Each of us has heard about the triad of omega acids, but many myths have arisen around these famous acids. In this article, we will take a closer look at the types to which we share omega acids and their role in the body.
Omega-3, -6 and -9 are currently supplements among the ones most often purchased by people who care for health, they are overcome only by the compounds of multivitamins and minerals and calcium supplements. Although the word “acids” usually has negative connotations, and omega-3, -6, -9 belong to the fatty acid family, their intake is mostly related to the good things themselves.
Like all fatty acids – they are made of long chains of carbon, hydrogen and oxygen. They are distinguished only by having double bonds between selected carbon atoms. Thanks to this, they are included in the unsaturated fatty acid family, because saturated acids do not have such double bonds. This small detail makes a huge difference to their usability.
Omega-3s belong to the polyunsaturated fatty acid family, which means that they have not one but many double bonds. Omega-3 are also called Essential Fatty Acids (EFAs) because our bodies are unable to produce them. We must deliver them to the body along with the diet, or supplement them with appropriate supplements.
The most important omega-3 fatty acids include:
– alpha-linolenic acid (ALA), which has 18 carbon atoms in the chain
and 3 double bonds;
– eicosapentaenoic acid (EPA), which has 20 carbon atoms
in the chain and 5 double bonds;
– docosahexaenoic acid (DHA), which has 22 carbon atoms and 6 double bonds.
Where to find them?
Although all three belong to one family, they differ significantly in their place of origin. ALA is found mainly in plant products such as linseed oil, rapeseed oil or nuts. However, EPA and DHA can be found in animal products, especially in oily marine fish such as mackerel, salmon and herring.
Consumption of omega-3 fatty acids has a huge impact on health. They improve the work of the cardiovascular system, lowering the risk of ischemic heart disease and reducing the risk of atherosclerotic plaques. A diet rich in omega-3 helps reduce the risk of developing selected types of cancer, supports eye development and the brain, while protecting against Alzheimer’s disease.
These fatty acids are also polyunsaturated and have several double bonds in their structure. The main omega-6 fatty acids include:
– linoleic acid (LA), having 18 carbon atoms and 2 double bonds;
– gamma-linolenic acid (GLA), having 18 carbon atoms and 3 double bonds;
– arachidic acid (AA), having 20 carbon atoms and 4 double bonds.
Where to find them?
Omega-6 acids are found primarily in products such as eggs, sunflower oil, rapeseed oil, red meat, poultry, nuts.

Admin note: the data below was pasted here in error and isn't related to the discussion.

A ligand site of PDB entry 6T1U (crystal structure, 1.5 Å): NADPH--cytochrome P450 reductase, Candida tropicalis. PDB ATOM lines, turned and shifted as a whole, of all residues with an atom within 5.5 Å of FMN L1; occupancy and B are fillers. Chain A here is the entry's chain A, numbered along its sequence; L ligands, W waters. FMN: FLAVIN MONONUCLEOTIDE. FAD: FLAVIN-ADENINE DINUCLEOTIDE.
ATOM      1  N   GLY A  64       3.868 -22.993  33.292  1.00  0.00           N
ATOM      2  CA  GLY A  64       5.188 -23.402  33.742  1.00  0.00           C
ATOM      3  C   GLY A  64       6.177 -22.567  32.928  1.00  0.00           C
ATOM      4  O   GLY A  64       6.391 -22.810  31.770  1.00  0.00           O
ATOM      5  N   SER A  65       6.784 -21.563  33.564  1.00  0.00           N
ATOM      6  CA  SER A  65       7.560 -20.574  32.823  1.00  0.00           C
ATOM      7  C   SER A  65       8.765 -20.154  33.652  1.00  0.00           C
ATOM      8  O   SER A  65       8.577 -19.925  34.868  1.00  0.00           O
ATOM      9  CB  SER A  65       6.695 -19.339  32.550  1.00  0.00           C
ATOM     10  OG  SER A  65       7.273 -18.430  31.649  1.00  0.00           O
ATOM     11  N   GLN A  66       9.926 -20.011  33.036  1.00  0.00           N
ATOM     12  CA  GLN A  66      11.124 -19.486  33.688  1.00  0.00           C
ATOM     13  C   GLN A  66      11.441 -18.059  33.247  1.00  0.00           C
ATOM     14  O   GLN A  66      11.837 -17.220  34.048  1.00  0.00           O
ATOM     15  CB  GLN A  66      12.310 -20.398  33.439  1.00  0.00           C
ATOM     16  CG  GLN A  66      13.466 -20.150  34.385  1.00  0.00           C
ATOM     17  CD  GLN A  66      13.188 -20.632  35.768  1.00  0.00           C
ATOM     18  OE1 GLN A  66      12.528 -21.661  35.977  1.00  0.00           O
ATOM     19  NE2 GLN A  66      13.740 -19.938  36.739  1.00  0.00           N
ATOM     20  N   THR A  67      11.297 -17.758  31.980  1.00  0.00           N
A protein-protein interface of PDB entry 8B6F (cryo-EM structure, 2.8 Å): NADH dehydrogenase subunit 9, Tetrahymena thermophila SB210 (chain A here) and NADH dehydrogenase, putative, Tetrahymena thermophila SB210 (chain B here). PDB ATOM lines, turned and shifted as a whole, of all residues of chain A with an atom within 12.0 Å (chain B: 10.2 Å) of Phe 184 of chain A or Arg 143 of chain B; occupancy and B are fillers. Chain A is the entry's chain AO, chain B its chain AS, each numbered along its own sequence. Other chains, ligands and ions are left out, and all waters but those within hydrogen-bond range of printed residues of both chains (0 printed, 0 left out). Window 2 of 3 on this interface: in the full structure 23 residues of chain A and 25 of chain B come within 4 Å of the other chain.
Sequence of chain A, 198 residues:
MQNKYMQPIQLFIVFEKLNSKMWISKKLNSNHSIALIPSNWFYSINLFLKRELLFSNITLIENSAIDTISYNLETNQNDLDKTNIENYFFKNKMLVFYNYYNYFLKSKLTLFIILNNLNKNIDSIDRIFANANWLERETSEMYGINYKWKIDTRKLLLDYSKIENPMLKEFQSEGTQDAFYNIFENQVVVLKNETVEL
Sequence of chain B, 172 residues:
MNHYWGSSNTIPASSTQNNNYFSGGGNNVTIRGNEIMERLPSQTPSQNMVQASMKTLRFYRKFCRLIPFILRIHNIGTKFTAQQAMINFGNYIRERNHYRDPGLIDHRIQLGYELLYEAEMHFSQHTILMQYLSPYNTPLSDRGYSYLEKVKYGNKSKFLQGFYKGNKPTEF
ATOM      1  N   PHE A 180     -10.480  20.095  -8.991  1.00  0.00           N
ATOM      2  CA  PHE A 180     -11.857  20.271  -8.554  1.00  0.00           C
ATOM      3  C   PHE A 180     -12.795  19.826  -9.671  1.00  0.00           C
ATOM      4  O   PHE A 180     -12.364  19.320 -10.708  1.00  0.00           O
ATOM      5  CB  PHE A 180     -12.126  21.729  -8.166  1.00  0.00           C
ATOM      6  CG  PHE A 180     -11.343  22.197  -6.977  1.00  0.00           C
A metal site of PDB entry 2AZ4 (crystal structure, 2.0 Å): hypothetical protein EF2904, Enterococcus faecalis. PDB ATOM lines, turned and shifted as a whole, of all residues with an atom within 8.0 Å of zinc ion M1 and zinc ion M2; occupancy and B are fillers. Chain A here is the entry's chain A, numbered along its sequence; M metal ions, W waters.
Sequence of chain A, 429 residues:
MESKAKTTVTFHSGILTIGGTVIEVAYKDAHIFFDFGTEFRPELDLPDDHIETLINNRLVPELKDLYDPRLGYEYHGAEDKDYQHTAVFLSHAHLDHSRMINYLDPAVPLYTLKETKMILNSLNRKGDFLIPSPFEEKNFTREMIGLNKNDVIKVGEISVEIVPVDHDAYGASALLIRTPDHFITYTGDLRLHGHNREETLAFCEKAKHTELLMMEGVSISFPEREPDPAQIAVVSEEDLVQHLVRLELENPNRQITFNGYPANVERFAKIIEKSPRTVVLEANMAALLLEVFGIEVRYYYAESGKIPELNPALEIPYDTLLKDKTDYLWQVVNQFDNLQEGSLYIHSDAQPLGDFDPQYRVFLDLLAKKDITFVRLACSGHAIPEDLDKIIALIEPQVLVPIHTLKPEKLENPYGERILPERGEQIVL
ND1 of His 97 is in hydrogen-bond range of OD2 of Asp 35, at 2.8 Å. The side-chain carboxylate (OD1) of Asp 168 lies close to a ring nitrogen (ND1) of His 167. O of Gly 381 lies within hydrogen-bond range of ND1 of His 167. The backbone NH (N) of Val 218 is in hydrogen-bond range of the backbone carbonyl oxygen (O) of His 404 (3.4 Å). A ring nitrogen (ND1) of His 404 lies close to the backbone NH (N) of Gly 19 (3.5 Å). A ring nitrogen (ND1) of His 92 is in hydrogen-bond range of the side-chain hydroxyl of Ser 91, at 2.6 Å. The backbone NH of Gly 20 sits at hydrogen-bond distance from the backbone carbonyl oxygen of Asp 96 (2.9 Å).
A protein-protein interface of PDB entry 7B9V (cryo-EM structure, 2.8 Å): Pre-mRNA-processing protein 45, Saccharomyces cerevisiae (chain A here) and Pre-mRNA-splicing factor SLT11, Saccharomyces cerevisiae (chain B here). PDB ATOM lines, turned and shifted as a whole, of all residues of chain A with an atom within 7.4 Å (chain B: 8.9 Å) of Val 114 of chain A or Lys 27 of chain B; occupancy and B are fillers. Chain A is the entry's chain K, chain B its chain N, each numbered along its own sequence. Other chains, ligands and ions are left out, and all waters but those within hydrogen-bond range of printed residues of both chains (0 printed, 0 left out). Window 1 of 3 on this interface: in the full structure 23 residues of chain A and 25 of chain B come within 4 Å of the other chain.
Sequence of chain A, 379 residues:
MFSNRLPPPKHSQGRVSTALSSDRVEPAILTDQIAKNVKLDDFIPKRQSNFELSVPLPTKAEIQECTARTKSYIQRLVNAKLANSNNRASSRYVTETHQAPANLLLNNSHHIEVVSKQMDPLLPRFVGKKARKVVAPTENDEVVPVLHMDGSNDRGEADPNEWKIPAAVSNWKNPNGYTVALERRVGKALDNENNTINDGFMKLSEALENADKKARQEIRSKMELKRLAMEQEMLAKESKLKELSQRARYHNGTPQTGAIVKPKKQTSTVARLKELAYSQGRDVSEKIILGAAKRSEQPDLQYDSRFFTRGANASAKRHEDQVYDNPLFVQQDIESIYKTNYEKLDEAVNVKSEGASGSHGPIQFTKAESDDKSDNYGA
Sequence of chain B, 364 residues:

Among the omega-6 varieties, a special distinction is played by gamma-linolenic acid, which in the studies shows the properties of hypertension reduction, the risk of some types of cancer and the improvement of skin condition. However, excessive consumption of omega-6 acids is possible and common, which has a negative effect on health.
Omega-9 acids are heard less than about the other varieties, because they have only one double bond and are classified into the monounsaturated fatty acid family.
Where to find them?
The main representative of omega-9 fatty acids is oleic acid, having 18 carbon atoms and 1 double bond. Oleic acid is found especially in olive oil, sunflower oil, nuts and avocado.
Although this type of omega is spoken less frequently, it still has many health benefits, especially when it comes to the cardiovascular system. Common practice says that omega-9 acids lower the level of total cholesterol, while increasing the “good” HDL fraction, which leads to a reduced risk of atherosclerosis.
Particularly high consumption of omega-9 acids can be observed in the Mediterranean region, where olive oil is an immanent element of many dishes. Despite high consumption of this fat, the incidence rate of coronary artery disease is historically low there.
Omega-6 to omega-3 ratio
Although both variants of these fatty acids seem to have a positive effect on our bodies, their poor diet may contribute to the degradation of health.
The standard diet in urbanized countries contains a definite excess of omega-6 from omega-3. Statistically this ratio is 20: 1 – however it is recommended to be 4: 1 or preferably 2: 1. Disproportion leads to excessive production of pro-inflammatory compounds and contributes to an increased risk of heart disease, cancer and arthritis.
To counteract this imbalance, the share of processed foods in the diet should be limited and abstention from deep fat frying. It is also worth starting to regularly eat fatty fish and adding linseed oil to salads.